The significance of all this is, of course, vastly increased, when we rise above the region of naturalism into that of supernaturalism. If when we believe only in prayer but not in its answer, if when we look only for a natural, reflex influence on our life of the attitude into which prayer brings us, we can recognize in it a softening, blessing effect; how much more when we perceive a Divine person above who hears and answers the prayer. If there were no God, we can see that it

would be a blessing to men to think there was a God and throw themselves at His feet in prayer. If there is a God who sits aloft and hears and answers, do we not see that the attitude into which prayer brings the soul is the appropriate attitude which the soul should occupy to Him, and is the truest and best preparation of the soul for the reception of His grace? The soul in the attitude of prayer is like the flower turned upwards towards the sky and opening for the reception of the life-giving rain. What is prayer but an adoring appearing before God with a confession of our need and helplessness and a petition for His strength and blessing? What is prayer but a recognition of our dependence and a proclamation that all that we dependent creatures need is found abundantly and to spare in God, who gives to all men liberally and upbraids not? What is prayer but the very adjustment of the heart for the influx of grace? Therefore it is that we look upon the prayerful attitude as above all others the true Christian attitude—just because it is the attitude of devout and hopeful dependence on God. And, therefore, it is that we look upon that type of religious teaching as, above all others, the true Christian type which has as its tendency to keep men in the attitude of prayer, through all their lives.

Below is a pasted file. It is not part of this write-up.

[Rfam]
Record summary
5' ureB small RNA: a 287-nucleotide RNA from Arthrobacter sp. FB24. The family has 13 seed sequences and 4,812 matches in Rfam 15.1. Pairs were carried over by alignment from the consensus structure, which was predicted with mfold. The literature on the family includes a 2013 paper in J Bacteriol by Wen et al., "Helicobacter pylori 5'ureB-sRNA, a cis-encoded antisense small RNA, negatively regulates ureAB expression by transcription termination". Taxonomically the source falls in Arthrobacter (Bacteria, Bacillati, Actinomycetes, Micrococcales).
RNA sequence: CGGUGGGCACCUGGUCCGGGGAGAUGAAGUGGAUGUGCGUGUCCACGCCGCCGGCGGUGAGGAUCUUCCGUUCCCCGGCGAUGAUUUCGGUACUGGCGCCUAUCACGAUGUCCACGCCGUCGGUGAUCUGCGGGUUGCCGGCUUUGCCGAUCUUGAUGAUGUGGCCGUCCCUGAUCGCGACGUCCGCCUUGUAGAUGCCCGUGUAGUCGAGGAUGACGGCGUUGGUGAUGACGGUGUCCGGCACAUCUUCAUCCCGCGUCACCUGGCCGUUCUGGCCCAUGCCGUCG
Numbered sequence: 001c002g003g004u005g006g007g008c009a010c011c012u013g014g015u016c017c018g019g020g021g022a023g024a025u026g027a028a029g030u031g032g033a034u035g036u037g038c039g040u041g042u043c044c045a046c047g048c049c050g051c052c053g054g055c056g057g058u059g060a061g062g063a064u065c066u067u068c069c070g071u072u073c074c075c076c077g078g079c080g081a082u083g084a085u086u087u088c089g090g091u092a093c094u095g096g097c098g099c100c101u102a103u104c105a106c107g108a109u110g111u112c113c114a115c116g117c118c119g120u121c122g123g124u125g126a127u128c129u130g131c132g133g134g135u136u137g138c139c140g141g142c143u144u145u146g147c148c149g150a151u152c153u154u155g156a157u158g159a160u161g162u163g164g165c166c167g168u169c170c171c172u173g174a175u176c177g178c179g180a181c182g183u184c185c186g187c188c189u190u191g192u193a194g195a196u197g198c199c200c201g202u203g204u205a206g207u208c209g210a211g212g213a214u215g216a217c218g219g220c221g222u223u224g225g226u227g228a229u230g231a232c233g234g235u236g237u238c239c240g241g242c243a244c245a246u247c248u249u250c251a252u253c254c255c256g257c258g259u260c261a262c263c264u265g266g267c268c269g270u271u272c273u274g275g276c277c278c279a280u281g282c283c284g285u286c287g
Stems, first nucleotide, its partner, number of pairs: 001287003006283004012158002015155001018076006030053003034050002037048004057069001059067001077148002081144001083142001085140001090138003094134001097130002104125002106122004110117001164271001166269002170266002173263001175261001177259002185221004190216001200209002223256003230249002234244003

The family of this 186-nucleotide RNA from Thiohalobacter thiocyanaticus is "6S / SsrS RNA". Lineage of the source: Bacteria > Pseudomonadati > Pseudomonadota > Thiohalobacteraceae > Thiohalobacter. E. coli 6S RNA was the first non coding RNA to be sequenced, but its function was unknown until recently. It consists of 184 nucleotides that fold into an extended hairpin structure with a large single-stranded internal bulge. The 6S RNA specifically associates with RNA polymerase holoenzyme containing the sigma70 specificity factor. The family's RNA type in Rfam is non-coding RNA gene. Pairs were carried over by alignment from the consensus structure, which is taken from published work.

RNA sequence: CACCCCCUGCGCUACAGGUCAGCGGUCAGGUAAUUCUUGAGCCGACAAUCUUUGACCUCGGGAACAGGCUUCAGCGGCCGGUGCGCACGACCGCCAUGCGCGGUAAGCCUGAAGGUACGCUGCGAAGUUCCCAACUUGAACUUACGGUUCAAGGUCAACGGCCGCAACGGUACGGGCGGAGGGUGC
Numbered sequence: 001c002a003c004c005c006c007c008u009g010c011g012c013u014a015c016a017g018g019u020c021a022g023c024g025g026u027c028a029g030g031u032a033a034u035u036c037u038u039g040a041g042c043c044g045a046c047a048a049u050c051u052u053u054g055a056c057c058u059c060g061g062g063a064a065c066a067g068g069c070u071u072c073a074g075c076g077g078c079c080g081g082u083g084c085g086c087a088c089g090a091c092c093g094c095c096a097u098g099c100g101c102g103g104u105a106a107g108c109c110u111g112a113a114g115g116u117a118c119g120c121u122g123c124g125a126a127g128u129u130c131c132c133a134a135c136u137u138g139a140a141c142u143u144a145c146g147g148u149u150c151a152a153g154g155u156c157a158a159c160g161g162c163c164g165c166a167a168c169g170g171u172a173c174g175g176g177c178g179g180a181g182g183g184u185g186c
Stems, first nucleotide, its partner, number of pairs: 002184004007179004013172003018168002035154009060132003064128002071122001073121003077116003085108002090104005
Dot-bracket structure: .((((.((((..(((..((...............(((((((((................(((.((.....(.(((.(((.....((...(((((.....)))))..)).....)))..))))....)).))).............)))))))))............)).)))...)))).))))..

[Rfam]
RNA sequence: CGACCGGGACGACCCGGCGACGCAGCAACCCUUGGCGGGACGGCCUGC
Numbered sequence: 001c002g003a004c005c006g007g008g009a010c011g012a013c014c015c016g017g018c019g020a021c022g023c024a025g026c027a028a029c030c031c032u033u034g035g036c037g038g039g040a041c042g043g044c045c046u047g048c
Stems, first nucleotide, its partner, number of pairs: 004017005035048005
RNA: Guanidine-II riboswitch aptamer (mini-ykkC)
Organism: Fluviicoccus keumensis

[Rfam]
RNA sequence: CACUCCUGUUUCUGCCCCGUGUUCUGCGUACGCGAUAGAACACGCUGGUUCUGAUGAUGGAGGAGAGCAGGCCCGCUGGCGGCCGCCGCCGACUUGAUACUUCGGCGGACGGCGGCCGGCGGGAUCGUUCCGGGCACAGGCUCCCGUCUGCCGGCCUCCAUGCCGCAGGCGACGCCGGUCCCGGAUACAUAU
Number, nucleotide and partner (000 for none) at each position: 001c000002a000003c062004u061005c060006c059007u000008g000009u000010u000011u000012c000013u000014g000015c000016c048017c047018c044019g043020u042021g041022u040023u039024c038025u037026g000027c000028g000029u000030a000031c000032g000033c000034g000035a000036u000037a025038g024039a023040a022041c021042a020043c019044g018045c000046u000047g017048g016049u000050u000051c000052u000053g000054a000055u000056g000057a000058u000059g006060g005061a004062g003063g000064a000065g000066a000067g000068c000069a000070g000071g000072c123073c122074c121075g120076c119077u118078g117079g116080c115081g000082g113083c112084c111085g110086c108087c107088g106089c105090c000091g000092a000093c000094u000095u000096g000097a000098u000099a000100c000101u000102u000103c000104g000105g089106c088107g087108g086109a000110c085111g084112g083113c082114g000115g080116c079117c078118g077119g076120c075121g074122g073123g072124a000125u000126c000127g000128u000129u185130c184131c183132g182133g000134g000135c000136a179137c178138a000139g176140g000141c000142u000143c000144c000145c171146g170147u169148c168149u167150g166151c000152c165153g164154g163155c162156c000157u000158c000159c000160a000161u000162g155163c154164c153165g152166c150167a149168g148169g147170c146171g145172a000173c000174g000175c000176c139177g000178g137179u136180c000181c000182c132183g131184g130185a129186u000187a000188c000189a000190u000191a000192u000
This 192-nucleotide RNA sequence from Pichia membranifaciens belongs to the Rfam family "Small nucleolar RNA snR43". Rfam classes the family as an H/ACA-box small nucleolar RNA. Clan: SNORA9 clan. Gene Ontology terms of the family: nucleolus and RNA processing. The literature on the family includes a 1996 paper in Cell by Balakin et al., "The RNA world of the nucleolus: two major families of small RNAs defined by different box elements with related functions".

Every type of religious teaching will inevitably beget its corresponding type of religious life. And that teaching alone which calls upon man to depend wholly on the Lord God Almighty—our loving Father who has given His Son to die for us —for all the exercises of grace, will make Christians whose whole life is a prayer. Not that other Christians do not pray. But only of these Christians can it be said that their life is an embodied prayer. In so far as any Christian's life is a prayerful life, pervaded by and made up out of prayer, it approaches in its silent witness the ideal of this type of teaching. What other attitude is possible to a Christian on his knees before God but an attitude of entire dependence on God for His gifts, and of humble supplication to Him for His favour? But are we to rise from our knees only to take up a different attitude towards God? Says one of the greatest thinkers of modern times: "On his knees before God, every one that has been saved will recognize the sole efficiency of the Holy Spirit in every good work. ... In a word, whoever truly prays ascribes nothing to his own will or power except the sin that condemns him before God, and knows of nothing that could endure the judgment of God except it be wrought within him by the Divine love. But whilst all other tendencies in the Church preserve this attitude so long as their prayer lasts, to lose themselves in radically different conceptions as soon as the Amen has been pronounced, the Calvinist adheres to the truth of his prayer, in his